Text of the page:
E-cigarettes help more smokers to quit

A complete ban to the ends of stopping underage use of vaping devices is way over the line and infringes on the freedom of adults who choose to use these products

E-cigarettes help more smokers to quit

Quitting is notoriously hard, even with decades-old nicotine aids and newer prescription drugs.

Yet, the FDA's current and continued actions against the e-cigarette industry are impeding current smokers' access to e-cigarettes.

Based on the findings, the American Lung Association recommended that Arizona put more funding toward prevention programs and increase the minimum age of sale for tobacco products from 18 to 21.

Stokes and his colleagues explored the influence of e-cigarettes through the Population Assessment of Tobacco and Health Study (PATH), a nationally-representative sample of kids aged 12 to 15 who completed annual questionnaires between 2013 and 2016. Last year, an influential panel of USA experts concluded there was only "limited evidence" of their effectiveness.

Participants in the study received a $26 starter kit for e-cigarettes while other participants received a three-month supply of nicotine replacement products of their choice valued at $159.

In a reverse analysis, the researchers behind the study also found an association between cigarette smoking and subsequent use of e-cigarettes, "suggesting that e-cigarettes may divert smokers toward e-cigarettes in some youths" while increasing the alternative risk of cigarette initiation among others who initially used e-cigarettes.

Professor Robert West of University College London, said: 'This study is of huge significance. Participants in this experiment underwent chemical breath testing. "Both e-cigarettes and nicotine-replacement products were perceived to be less satisfying than cigarettes", Hajek et al. write. Participants were responsible for buying additional supplies as they needed them.

"The US Food and Drug Administration has not found any e-cigarette to be safe and effective in helping smokers quit", said Jennifer Hobbs Folkenroth, who is the American Lung Association's senior director of tobacco. He said the company won't offer its smoke-free products to people who have never smoked or those who have quit smoking.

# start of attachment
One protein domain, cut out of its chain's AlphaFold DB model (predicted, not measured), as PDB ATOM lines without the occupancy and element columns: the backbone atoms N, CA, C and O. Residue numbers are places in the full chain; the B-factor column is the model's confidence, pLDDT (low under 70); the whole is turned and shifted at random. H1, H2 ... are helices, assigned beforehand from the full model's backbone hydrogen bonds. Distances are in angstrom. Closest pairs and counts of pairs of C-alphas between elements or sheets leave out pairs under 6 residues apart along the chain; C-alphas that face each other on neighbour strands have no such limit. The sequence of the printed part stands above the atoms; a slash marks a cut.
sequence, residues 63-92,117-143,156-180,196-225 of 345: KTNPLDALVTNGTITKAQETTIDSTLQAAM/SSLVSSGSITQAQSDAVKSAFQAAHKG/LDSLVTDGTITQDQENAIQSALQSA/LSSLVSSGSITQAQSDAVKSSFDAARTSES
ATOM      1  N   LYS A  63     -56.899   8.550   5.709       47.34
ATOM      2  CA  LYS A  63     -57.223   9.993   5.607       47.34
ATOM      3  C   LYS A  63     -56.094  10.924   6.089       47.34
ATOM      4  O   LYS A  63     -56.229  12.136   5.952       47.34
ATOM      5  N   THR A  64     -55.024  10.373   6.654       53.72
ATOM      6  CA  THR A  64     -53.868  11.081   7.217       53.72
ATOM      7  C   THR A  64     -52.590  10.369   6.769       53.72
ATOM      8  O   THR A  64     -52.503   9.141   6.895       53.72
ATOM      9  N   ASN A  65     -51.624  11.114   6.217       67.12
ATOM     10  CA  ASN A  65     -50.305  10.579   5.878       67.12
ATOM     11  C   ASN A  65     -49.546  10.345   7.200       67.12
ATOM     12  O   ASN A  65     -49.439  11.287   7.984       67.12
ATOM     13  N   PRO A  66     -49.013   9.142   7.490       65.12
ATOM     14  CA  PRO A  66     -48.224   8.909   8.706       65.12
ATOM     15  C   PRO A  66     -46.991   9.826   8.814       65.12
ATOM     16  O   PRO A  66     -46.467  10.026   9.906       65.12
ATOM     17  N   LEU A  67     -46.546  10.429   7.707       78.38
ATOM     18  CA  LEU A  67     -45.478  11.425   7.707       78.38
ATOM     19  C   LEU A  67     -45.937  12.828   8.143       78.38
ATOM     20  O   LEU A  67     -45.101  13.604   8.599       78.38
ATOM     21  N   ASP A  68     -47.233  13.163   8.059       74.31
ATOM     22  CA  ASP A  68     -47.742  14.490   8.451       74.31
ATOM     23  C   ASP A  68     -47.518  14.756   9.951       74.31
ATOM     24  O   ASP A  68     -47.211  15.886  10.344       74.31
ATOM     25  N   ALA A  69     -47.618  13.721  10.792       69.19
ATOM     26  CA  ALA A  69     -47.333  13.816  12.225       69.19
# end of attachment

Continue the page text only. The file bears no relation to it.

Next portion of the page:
By the 52nd week, 18 per cent of the e-cigarette group was still off cigarettes, compared to 9.9 per cent of the standard treatment group.

A 2015 study in Environmental Health Perspectives found a potential link between certain e-cigarette vape flavours and a condition called popcorn lung, which causes inflammation and permanent scarring in the lung's airways, INSIDER previously reported.

USA health authorities have been more reluctant about backing the products, in part because of the long-term effects are unknown. So while e-cigarettes could potentially help existing smokers quit when paired with therapy, they can also pose an addiction risk. The American Cancer Society took a similar position past year.

"E-cigarettes are at least 95% less risky than cigarettes", she said, "and so even if someone is still using an e-cigarette, the benefits outweigh any cons". Even the success rate using nicotine replacement therapy seen in this study is actually pretty high compared to other studies measuring its effectiveness.

There has been some opposition to the idea of vaping to quit smoking. Winning such an endorsement would require large studies that can take years and cost millions of dollars. Most of it stems from the huge increase of use among high-school students and young adults. It showed teenage use surged 78 percent between 2017 and 2018. Throat or mouth irritation was reported more frequently in the e-cigarette group and nausea was reported more often in the NRT group, but the effects were mostly mild. Those devices have largely been overtaken in the U.S.by Juul and similar devices that have prefilled nicotine cartridges, or pods.

What's more, 80% of those in the study's e-cig group were still using e-cigs at the one-year mark. "One reason is that there are over 400 brands of e-cigarettes and they vary substantially". To objectively measure their progress, they also had their breathing levels of carbon monoxide (a common toxin in cigarette smoke that lingers in exhaled air) monitored.

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